The scuba dive was my second of this trip, deep on the Palancar reef, which runs for many miles north and south off the eastern coast of Mexico and Belize - the longest reef in the Caribbean Sea. I was watching my computer for the three main items a scuba diver has to monitor under water: air consumption (how fast is the tank emptying), nitrogen loading (how much out of balance is the blood) and remaining bottom time (how long can the diver stay at this depth before risking the necessity of a decompression stop upon ascension). If any of these factors become a problem, then one solution is to ascend in the water column – which slows air consumption, reduces nitrogen loading, increases bottom time remaining – and also makes the diver closer to the surface and fresh air.
I was diving with Paul Anderson and David Smith, off Cozumel Island, Mexico, which is famous for its strong, fast currents, 30 foot tall reefs and narrow canyons between the reefs. It was Paul’s fifth trip and Dave’s third trip, but my first trip. As long as we stayed close to the dive master, then we were mostly safe. The dive boat drifted with the divers, theoretically in the same current, and when at the end of the dive the divers ascend to the surface, generally, the boat is there to pick them up. To keep out of cross currents, the dive master kept the group mostly just above the sandy bottoms of the canyons.
I inadvertently lost control of my buoyancy for just a few seconds and drifted upward. Suddenly I found myself being shoved by the ocean current up the wall of the coral canyon and over the top of the reef, out of sight of the group. The canyons were a labyrinth, not in orderly columns and rows, but like a fractal. I immediately tried to swim down the reef face and back into the canyon I had just exited, but to no avail. The higher I rose, the stronger was the current, and the more cross currents pushed me away from where the group was drifting. The danger of my ascending to the surface alone, far from the boat and lost in the Caribbean Sea, increased with each second. I felt the grip of panic welling up in my chest.
I later learned that I was in less danger than I imagined. If I was not able to get back down, I could stay high in the water, look for the other divers’ air bubbles filtering up through the reef, slowly head in that direction, and eventually (probably…) make it back to the group. If I never found the group, I could go to the surface, inflate my safety sausage, sound my air horn and wait for the boat to (probably…) find me.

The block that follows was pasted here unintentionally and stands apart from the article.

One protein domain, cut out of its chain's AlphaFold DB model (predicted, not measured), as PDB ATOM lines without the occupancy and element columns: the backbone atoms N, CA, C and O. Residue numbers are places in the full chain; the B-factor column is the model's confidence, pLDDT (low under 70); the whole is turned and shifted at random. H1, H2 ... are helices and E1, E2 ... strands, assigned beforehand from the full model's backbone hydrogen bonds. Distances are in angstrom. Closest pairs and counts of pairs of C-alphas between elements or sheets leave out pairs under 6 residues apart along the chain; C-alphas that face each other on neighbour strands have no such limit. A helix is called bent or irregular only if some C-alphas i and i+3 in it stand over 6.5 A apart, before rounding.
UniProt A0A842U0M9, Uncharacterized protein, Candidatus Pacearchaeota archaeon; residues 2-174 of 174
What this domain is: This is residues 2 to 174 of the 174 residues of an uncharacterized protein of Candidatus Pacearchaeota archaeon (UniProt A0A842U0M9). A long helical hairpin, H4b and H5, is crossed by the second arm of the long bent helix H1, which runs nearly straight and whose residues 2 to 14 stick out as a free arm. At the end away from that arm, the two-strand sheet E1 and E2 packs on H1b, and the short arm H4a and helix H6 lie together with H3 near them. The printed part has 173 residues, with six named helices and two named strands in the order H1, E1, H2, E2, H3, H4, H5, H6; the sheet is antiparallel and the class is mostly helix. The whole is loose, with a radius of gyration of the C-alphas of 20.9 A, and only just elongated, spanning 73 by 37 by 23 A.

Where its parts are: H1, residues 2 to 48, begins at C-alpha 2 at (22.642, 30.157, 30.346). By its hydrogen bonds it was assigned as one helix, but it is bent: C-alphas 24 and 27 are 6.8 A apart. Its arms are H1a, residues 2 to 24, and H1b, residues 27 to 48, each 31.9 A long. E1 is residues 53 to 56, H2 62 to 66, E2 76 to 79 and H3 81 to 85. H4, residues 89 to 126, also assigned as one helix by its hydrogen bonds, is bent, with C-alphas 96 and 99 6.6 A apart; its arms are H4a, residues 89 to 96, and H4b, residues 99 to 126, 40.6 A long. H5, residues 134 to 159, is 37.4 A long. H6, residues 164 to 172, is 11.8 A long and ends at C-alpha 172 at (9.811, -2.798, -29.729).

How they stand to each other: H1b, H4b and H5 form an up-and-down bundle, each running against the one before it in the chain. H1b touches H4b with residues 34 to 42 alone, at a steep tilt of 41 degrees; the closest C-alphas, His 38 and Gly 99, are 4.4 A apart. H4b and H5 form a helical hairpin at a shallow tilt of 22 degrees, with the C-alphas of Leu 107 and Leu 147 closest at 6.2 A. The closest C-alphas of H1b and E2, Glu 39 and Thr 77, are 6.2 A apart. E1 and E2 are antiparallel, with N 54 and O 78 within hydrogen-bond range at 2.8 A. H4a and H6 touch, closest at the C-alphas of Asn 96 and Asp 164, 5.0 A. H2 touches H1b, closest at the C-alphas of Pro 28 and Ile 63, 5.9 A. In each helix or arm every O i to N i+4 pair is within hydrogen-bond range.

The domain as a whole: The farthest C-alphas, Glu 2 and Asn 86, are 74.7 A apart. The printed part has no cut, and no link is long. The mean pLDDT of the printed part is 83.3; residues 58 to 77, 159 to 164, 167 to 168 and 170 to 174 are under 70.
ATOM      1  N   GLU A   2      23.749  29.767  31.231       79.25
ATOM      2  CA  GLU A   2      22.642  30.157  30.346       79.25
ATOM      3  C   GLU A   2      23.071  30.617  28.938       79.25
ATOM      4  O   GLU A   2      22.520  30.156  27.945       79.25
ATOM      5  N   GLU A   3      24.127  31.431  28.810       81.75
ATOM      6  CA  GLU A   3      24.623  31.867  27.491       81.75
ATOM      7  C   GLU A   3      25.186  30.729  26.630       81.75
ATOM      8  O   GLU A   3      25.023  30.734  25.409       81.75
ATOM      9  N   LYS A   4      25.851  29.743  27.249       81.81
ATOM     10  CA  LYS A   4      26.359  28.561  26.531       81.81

After a Herculean effort kicking my fins and stroking with my hands, I made it back to the bottom just behind the group – only to discover another problem. I was hyper-ventilating: breathing way too hard from the physical effort, mental anxiety and adrenaline. It felt as if the air hose from my tank was too small and I could not get enough air. I had an overwhelming urge to shoot 80 feet to the surface and suck fresh air. Such an act would be likely suicide – since an uncontrolled, fast ascent is a nearly guaranteed way to get the bends and possibly die. After struggling to regain control of my body and mind, I slowly came back to equilibrium. I quickly learned some valuable lessons about drift diving: keep control of your buoyancy, watch your height above the bottom and keep right on the diver master’s fins. After this little adventure, the rest of the dive was actually fun.
On several of the later dives we finned through deep underwater tunnels, which can be a little unnerving. If something goes wrong, you can’t ascend to reduce air consumption or reduce nitrogen loading – you are stuck at that level until exiting the tunnel. The many ups and downs in the water to enter and exit tunnels can also be tough on the ears. The first day that we went through tunnels I got a little tense, breathed too hard, lost control of my buoyance and scraped my knees and elbows on the sharp coral in the tunnel walls. But after getting the hang of it, the last several tunnel dives were fun and incident free.